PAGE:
Christmas time is upon us, and what says “holiday spirit” better than steaming up a magical mixture of Guinness, candied fruit peels, and straight-up Anglophilia—and then setting it all on fire? For hundreds of years, plum pudding has been known to bring families together and save ships in wild Atlantic storms, despite its lack of actual plums or resemblance to any kind of American-style pudding. Best of all, we’re pleased to announce that the recipe has morphed over the years and no longer requires meaty bits (as was common in the 1400s)—much to our relief, it’s managed to stay firmly in the dessert category since the 1800s.
Bring on the flaming brandy sauce!
(Adapted from a recipe provided by the delightful Mrs. Varley, whose diligence in preparing this treat annually will always be fondly remembered.)
5 cups fresh bread crumbs
1 cup light brown sugar
1 cup currants
2 cups raisins
1 and 1/3 cups golden raisins
1/3 cup chopped candied mixed peel
½ cup candied cherries
8 oz suet or veg fat equivalent (Crisco) [I used Crisco]
½ teaspoon salt
2–4 teaspoon mixed spice [I used half cinnamon and half nutmeg]
1 carrot, grated
1 apple, peeled, cored, and chopped
1 orange rind, grated
Juice of one orange
2 large eggs, beaten
2 cups Guinness (or whiskey) [I used Guinness]
Butter for greasing
Mix brandy, confectioners sugar, and butter. [I didn't have specific measurements, so I winged it. There is, after all, no going wrong with these three ingredients.]
1. Put bread crumbs, sugar, dried fruit, and peel in large mixing bowl.
2. Add suet, salt, mixed spice, carrot, apple, and orange. Mix well.
3. Stir eggs, orange juice, and Guinness into bread crumbs.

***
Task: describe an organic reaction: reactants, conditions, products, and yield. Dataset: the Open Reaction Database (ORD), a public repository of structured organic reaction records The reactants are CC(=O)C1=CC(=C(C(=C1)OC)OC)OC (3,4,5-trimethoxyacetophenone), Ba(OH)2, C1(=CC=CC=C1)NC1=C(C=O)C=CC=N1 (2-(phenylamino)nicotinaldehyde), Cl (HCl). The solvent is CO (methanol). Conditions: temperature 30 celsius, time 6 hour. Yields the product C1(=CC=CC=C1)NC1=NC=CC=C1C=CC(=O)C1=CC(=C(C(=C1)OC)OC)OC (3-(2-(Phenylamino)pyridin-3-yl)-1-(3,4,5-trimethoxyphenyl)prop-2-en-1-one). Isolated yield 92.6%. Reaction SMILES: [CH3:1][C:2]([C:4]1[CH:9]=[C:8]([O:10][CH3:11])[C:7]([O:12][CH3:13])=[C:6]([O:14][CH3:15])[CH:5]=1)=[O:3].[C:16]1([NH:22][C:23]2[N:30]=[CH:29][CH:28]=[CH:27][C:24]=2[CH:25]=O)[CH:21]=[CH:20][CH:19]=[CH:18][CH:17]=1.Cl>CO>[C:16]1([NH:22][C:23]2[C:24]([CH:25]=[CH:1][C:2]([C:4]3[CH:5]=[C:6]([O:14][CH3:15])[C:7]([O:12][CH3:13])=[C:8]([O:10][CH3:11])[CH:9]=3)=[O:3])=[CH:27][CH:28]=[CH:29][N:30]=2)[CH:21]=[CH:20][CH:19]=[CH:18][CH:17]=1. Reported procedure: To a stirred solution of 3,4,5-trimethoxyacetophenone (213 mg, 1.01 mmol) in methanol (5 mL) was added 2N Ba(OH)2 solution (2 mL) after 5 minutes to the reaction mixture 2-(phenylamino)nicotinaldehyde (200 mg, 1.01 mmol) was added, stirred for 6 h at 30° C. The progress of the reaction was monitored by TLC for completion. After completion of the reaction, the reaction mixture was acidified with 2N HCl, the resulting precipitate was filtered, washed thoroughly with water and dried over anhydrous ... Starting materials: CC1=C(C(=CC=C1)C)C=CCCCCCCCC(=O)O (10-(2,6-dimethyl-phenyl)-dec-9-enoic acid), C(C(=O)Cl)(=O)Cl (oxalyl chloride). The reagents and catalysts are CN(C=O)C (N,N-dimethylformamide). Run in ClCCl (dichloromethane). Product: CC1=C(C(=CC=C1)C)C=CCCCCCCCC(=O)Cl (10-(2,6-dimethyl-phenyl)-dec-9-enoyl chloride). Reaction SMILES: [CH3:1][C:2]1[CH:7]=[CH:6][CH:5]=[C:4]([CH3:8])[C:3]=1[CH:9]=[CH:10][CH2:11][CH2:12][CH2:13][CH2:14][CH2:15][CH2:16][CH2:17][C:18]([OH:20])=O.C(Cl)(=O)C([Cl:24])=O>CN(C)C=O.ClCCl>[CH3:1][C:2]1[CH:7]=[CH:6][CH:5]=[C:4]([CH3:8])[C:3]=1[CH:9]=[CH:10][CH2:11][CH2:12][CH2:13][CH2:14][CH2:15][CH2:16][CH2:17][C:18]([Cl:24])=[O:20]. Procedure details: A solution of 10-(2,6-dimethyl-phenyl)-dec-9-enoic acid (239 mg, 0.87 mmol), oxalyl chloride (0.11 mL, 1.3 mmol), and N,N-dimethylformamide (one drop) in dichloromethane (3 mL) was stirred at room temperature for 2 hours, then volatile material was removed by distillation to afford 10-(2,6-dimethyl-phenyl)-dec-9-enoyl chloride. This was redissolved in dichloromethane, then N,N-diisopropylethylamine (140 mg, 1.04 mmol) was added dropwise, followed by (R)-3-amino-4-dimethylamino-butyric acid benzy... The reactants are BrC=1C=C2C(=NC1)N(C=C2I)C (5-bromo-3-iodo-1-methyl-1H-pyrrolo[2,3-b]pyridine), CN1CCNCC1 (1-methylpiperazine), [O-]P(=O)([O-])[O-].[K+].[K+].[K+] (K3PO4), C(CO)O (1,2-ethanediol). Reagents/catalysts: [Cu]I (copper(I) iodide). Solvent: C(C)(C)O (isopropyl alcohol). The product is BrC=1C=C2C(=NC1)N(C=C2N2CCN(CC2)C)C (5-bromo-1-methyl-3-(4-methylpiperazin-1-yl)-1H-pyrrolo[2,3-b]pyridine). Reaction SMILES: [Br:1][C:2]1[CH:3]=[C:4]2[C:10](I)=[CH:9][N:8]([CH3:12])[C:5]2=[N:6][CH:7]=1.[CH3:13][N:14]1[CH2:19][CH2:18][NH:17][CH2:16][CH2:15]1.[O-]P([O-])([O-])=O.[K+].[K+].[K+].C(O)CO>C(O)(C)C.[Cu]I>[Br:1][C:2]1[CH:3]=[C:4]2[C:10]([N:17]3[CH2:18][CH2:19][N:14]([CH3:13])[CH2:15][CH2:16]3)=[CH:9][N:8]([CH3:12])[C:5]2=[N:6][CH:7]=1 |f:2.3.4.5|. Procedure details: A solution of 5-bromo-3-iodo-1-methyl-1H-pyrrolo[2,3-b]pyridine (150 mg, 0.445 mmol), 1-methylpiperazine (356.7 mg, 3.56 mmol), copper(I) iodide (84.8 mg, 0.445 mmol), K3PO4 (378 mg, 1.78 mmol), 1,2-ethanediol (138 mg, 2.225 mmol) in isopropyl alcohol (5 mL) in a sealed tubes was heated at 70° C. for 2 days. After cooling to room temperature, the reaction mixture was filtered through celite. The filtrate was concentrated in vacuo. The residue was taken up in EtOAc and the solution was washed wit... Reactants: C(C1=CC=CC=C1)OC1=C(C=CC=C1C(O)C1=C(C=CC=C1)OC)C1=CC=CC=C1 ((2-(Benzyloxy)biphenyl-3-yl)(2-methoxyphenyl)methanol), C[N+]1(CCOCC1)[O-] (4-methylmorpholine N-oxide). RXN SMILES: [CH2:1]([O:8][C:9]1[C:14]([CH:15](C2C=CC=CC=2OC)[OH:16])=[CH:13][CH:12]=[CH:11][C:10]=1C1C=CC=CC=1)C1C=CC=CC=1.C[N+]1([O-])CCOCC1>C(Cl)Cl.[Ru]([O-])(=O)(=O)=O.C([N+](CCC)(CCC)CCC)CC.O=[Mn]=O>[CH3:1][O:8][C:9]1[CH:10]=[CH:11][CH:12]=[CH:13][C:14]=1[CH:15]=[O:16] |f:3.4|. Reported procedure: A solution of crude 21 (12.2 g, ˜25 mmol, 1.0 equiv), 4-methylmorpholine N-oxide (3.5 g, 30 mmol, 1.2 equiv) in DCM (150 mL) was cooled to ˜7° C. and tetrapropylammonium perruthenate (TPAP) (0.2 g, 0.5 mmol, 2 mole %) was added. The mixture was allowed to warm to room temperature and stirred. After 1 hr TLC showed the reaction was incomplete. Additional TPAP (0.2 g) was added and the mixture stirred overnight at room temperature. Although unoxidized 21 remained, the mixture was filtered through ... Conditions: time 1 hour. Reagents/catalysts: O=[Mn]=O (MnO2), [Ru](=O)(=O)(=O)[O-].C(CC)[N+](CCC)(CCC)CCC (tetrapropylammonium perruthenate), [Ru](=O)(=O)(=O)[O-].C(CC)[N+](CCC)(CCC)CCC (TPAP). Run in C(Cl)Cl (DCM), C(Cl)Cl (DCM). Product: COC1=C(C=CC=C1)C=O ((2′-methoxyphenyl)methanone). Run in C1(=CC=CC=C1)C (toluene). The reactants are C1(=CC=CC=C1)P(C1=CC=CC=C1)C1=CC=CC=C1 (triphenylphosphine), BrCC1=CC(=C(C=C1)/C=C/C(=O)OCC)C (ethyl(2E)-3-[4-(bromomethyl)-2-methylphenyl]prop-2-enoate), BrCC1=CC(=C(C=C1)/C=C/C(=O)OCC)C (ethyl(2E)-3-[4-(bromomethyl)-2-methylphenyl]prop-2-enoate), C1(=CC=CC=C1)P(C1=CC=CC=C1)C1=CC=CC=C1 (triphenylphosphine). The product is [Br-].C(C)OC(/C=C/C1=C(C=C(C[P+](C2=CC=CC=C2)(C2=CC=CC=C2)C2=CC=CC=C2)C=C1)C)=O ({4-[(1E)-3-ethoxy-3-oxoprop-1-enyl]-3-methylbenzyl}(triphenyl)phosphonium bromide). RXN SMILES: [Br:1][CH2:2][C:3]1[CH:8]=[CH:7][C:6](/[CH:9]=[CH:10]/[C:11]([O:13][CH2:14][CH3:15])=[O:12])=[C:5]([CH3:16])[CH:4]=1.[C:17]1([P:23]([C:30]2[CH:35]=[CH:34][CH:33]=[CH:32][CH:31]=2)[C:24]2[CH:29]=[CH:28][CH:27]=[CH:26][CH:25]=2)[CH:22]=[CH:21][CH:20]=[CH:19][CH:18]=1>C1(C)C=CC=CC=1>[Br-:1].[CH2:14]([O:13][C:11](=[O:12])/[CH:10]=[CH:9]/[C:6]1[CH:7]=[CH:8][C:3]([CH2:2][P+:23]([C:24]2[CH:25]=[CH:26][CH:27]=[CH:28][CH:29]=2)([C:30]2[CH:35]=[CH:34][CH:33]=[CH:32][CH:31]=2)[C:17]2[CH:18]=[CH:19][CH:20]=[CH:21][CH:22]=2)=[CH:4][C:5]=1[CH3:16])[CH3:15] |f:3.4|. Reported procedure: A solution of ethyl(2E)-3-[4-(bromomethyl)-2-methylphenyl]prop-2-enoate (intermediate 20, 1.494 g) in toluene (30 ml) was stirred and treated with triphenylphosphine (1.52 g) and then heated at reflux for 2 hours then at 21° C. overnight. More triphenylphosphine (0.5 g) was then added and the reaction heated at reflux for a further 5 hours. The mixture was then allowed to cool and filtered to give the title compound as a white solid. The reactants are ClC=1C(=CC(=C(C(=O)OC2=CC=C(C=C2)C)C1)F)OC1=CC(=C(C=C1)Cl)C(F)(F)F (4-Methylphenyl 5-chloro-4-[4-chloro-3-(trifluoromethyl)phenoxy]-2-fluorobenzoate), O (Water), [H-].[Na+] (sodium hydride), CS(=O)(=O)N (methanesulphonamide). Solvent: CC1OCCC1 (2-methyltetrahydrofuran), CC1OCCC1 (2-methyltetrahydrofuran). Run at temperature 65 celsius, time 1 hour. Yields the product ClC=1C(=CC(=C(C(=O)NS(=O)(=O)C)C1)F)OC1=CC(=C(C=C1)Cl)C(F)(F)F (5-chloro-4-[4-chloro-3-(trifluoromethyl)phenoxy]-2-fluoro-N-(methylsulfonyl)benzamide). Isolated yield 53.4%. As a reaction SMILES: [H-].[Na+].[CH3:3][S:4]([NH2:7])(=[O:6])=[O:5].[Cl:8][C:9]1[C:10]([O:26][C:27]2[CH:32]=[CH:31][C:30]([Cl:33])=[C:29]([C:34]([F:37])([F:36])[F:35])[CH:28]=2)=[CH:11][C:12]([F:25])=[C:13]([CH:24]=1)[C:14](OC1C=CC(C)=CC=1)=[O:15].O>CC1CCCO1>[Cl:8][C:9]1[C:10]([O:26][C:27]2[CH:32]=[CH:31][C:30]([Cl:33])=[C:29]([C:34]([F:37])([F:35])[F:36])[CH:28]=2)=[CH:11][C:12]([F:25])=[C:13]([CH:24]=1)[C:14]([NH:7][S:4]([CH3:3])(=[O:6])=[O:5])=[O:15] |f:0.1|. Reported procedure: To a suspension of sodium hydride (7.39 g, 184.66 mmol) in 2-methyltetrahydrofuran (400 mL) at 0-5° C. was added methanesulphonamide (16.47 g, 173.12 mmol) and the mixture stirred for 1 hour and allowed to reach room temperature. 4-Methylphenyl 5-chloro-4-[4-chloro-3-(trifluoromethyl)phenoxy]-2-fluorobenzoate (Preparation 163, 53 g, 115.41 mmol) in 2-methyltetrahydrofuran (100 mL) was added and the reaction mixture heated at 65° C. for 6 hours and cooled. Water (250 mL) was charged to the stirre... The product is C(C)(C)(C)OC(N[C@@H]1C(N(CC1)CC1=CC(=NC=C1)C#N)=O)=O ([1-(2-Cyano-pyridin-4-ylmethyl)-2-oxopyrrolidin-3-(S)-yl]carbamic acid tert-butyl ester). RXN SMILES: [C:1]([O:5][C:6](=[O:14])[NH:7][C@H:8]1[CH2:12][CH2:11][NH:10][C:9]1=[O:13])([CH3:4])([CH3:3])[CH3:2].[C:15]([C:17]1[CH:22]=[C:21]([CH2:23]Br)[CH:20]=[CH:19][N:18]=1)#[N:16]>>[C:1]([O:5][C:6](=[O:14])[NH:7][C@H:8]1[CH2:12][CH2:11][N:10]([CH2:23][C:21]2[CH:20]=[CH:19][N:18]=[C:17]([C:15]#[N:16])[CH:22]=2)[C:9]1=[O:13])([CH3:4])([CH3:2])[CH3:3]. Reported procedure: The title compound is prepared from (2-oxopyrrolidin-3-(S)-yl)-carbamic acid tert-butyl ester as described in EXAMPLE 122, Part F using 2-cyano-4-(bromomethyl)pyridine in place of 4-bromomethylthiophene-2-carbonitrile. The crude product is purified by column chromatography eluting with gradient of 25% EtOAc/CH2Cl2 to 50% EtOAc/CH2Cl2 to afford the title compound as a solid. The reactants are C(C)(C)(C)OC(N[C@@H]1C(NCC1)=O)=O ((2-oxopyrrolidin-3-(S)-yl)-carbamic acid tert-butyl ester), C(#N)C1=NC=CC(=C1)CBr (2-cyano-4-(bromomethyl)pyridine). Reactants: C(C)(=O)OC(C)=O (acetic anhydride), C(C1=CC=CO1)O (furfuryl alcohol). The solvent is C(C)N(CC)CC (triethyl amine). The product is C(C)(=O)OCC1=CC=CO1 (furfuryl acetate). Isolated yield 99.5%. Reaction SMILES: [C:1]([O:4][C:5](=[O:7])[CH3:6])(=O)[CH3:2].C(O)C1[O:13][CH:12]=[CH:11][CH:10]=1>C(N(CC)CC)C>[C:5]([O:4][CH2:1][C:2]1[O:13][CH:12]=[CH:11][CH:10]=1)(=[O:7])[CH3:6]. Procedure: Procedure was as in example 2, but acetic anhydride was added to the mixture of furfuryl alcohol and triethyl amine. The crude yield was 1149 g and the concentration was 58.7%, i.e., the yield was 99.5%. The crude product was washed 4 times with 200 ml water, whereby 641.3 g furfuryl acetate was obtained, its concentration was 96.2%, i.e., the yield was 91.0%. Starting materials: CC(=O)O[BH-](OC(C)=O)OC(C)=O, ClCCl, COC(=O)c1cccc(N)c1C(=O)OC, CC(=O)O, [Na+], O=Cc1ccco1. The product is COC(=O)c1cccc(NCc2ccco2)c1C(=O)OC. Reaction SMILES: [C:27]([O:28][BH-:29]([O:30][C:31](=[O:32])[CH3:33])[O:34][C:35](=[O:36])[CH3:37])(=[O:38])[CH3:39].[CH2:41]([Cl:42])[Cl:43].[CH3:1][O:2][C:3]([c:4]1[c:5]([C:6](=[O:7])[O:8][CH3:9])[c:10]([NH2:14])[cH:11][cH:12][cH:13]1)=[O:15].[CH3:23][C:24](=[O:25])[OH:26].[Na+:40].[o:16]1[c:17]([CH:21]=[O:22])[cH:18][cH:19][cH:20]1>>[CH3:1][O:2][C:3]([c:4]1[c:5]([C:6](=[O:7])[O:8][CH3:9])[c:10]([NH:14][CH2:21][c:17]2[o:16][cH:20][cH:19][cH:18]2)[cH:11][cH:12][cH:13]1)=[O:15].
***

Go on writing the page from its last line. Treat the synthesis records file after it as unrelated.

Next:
4. Leave mixture overnight, stirring occasionally if possible.
5. Butter two 2-pint heatproof bowls and place fitted parchment paper (cut into circle to fit in bowl).
6. Stir mixture and turn into bowls. Top bowls with buttered parchment paper that will fit just over mixture on top of bowl. Cover bowls tightly with more layers of parchment paper and then a top layer of foil that folds over sides of bowl (secure tightly).
7. Steam bowls in a couple of inches of water for 6–7 hours. Keep checking them to make sure water is maintained at that level and steams bread pudding (no water can get into mixture).
8. After pudding is cooked through, cool, recover, and store in cool place.
Invert the pudding onto a serving dish. Put a sprig of holly in the top of the pudding, pour warm brandy, on top and light. (If you value your eyebrows, be sure to stand back.) After the applause and the flames have died out, serve slices of pudding. It’s handy to have warm brandy sauce in a small jug (or a measuring cup will do) to pour over each slice before it’s served. Don’t be shy about using plenty of sauce!
Makes 2 puddings, each serving 6–8 people.
Dear readers, I’ll be honest with you. Making a plum pudding is a pain in the arse! I couldn’t find candied peels, and ended up making those from scratch (which wasn’t difficult, but I was pressed for time); I also had trouble finding a day when I could watch over the steaming pudding for six hours. (I also didn’t pay much attention to the directions and didn’t realize that the mix was supposed to rest overnight. I only had it sitting around for two hours—quelle horreur!—but it came out fine.) Annoyances aside, it really is delicious . . . particularly if you’re liberal with the brandy sauce!